The birth of my second child, my second daughter, was much less dramatic than that of my first. But not a moment of it was less special. I want her to know that.
There I was, a full forty weeks pregnant, and no one ever thought I’d make it this far, least of all me. With my first baby arriving five weeks early, I was just hoping to make it to term with this pregnancy. Unlike last time, this time hubby and I were prepared. The crib was assembled with the bedding in place; diapers and clothes were purchased; hospital forms were completed; and the hospital to-go bag was packed. We had been ready for over a month, expecting our baby to arrive at any moment. We waited…and waited…and waited. Nothing.
This pregnancy was rather easy, as far as pregnancies go. I had no major aches or pains. There was almost no swelling in my hands and feet. And carpal tunnel never made an appearance. My only issues were mild acid reflux and sciatica down my right leg. I didn’t have much to complain about, theoretically. I was big. I was tired. I was hot. Being nine months pregnant in the June desert heat is just poor planning. Suffice it to say that I had some serious choice words for Dr. Cap at my last few weekly appointments. He never heard these words, though, because I said them in my mind.
Finally, on a Tuesday evening, the day I was due, I started to feel some cramps in my lower back. I wasn’t sure if they were labor pains or simply aches from being so big and uncomfortable. When I woke up at 7:30 the next morning, my lower back was sore and stiff. I crawled out of bed and called Dr. Cap. I had my forty week appointment that morning but wasn’t sure if I should go to the office or straight to the hospital. He said to come to the office. So, I got dressed, ate what little breakfast I could, and took off with hubby, leaving my big girl at home with my mom.
We normally wouldn’t have expected to run into morning traffic on our route, but the fair was in town! Less than half way to our destination, we were essentially parked on the highway. You can always count on hubby to have a backup plan, though. We seized the next exit and took a scenic drive through one of the richest neighborhoods in the city. Staring at huge houses, manicured lawns, and fancy cars driving past us is a great distraction from labor pains! Actually, my “pains” were not strong or bothersome at all; I was more excited that they were finally happening! As we were driving through the neighborhood, we (of course!) got lost, making the journey even more enticing and distracting. The extra time allowed us to figure out that my contractions were coming every ten minutes.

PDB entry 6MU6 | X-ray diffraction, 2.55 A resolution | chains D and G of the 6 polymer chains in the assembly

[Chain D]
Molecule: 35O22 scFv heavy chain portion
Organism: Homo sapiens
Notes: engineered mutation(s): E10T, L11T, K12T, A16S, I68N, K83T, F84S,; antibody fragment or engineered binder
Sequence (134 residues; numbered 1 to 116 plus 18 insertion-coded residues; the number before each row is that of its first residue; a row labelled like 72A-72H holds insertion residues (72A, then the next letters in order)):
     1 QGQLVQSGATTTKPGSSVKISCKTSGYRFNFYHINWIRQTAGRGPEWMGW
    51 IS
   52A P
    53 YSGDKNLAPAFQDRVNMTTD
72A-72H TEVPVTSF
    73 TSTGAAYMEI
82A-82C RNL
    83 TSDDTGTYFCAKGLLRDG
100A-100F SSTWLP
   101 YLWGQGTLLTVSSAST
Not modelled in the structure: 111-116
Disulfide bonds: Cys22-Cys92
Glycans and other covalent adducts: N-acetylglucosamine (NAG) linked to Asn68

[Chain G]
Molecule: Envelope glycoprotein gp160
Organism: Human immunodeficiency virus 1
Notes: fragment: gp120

It seems to be in our (or rather my) nature to delay going to the doctor once I’m in labor. With my first pregnancy, there was a good three hours between my water breaking and us arriving at the hospital. With this pregnancy, there was little difference. What should have been a thirty minute journey door-to-door took over an hour just to reach the right neighborhood. Instead of going to Dr. Cap’s office, though, we stopped to pick up some amazing croissants from the French bakery. Yummy! I devoured one right there in the car. We then drove across the street for some freshly squeezed juice. Ultimately, instead of arriving to my 10:15 am appointment early as expected, I was barely on time.
After a quick exam, it was determined that I was dilated four centimeters and having mild but regular contractions. I was told to go out for a walk and to head to the hospital when the contractions got stronger and closer together. Silly doctor. He didn’t realize that he had just sent me and my hooky-playing hubby out on an afternoon shopping trip! Ideally, we would have gone to the beach for a nice stroll, but the beach didn’t have air conditioning. So it was back across the street to order another juice
from the juice bar and then a lovely retail adventure in the brand new Kohl’s. I sent hubby to the sportswear section while I walked laps in the wonderfully cool store, looking longingly at all of the beautiful summer clothes and shoes that I could not fit into. To keep from getting depressed, I called a few friends to let them know that I was in labor, and to ask them to check up on my older daughter and mom for the next couple of days. Around noon, I had had enough. My contractions were stronger. We were going to the hospital.
What a strange feeling it was walking into the hospital, standing at the doors to the birth pavilion. The last time I had been there was two and a half years earlier for the birth of my older daughter. Yet the place was so familiar, as though I had been there yesterday. I recognized some of the nurses. In fact, some of them recognized me! With our bags in tow, it felt more like checking into a hotel than being admitted to a hospital, which says something about the comfort level of the place, although they hang their toilet paper in the “under” configuration, which is a little disconcerting. The nurse settled us in our birthing room and left us to “labor for a while.” (Dr. Cap, I’ll never forget that phrase!)